women

The purpose of National Business Women’s Week is “to call attention to women entrepreneurs, facilitate discussions on the needs of working women, share information about successful workplace policies, and raise awareness of the resources available for working women in their communities.”

Essentially for women to succeed we need support and resources from corporations and successful women entrepreneurs who can motivate and inspire us because if they can make it, why can’t we?

To underscore how important this support and inspiration is to women business owners, I talked to Mary Ann Reilly, SVP and Head of North America Marketing for Visa, about their She’s Next initiative and iconic fashion designer Rebecca Minkoff, founder of the Female Founder Collective, a network of businesses led by women, supporting women. Their mission is “to enable and empower female-owned and -led businesses to positively impact our communities, both socially and economically.”

She’s Next, Empowered by Visa, part of Visa’s “ongoing commitment to support female entrepreneurs, “aims to create a level playing field by supporting, celebrating and empowering women worldwide as they build, sustain and advance their businesses.”

She’s Next and the Female Founder Collective have teamed up offering information and workshops “to help build awareness and provide women with opportunities to grow their brand.”

Rieva Lesonsky: Why is Visa committed to dedicating so many resources to help women entrepreneurs?

Mary Ann Reilly: Small businesses are the backbone of economies around the world, and are the biggest employers, job creators and contributors to the national GDP. Within the small business world, women-owned businesses make up nearly half of the U.S. market, with women opening small businesses at a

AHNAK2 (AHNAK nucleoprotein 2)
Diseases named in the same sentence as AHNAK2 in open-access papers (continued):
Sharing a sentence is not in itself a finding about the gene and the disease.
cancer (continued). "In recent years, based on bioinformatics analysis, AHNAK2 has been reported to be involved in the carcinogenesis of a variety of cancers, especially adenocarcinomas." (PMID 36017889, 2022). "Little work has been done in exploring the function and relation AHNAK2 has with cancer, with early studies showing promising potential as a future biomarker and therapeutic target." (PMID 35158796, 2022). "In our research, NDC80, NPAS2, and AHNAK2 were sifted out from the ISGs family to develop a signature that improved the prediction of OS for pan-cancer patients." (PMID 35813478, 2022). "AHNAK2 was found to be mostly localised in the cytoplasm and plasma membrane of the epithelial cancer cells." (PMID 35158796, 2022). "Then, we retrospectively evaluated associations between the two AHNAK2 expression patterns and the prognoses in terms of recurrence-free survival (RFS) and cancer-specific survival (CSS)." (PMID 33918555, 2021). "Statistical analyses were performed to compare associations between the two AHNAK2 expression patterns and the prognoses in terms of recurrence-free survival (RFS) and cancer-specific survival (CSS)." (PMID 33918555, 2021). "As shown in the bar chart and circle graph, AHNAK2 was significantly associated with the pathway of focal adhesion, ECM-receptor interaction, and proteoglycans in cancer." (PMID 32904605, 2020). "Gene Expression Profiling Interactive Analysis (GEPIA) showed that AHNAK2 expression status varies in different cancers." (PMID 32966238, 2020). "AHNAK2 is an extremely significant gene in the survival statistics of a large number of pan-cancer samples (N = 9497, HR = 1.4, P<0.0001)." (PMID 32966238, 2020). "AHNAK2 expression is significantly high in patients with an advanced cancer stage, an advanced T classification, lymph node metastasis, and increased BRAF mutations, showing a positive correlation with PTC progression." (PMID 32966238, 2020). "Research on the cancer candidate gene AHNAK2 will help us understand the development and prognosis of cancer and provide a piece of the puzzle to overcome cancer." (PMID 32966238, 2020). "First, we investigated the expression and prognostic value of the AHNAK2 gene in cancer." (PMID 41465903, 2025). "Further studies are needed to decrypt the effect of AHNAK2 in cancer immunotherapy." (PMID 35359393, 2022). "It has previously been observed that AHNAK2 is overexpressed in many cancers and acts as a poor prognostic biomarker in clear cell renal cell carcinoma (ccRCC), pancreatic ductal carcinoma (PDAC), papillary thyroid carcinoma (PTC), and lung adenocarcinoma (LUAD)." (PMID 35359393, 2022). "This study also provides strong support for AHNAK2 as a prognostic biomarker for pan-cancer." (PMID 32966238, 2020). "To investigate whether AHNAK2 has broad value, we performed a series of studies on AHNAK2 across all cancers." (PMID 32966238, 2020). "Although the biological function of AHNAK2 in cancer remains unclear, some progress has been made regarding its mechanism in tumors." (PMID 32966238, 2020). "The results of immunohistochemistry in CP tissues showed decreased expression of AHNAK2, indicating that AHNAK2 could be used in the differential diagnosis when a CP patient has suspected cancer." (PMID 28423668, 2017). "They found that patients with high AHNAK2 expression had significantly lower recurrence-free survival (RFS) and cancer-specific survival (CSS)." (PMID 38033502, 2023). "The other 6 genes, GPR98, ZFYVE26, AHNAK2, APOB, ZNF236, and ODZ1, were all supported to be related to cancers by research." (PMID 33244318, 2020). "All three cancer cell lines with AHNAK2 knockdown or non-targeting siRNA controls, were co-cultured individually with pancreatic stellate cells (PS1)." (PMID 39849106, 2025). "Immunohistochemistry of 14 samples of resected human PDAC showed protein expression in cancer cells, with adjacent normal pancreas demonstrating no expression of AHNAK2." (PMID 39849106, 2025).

Women-owned businesses are critical to communities globally, yet women face unequal challenges in funding and other crucial areas of business-building. For example, in a Visa survey of US-based female entrepreneurs, 73% of women said they had challenges getting the funding they needed to start their businesses, with 61% resorting to self-funding.

At Visa, we want to do our part to close the gap. Programs like She’s Next, Empowered by Visa focus on small businesses and provide female entrepreneurs with tools, resources, insights and networking opportunities that can help them grow and succeed.

Lesonsky: Tell me a little about the She’s Next program?

Reilly: She’s Next, Empowered by Visa is a growing global initiative designed to support and champion women in their efforts to fund, run and grow their small businesses. We’ve joined forces with Rebecca Minkoff’s Female Founder Collective, a network of businesses led by women, supporting women that debuted in 2018 and has already grown to include 5,000 members.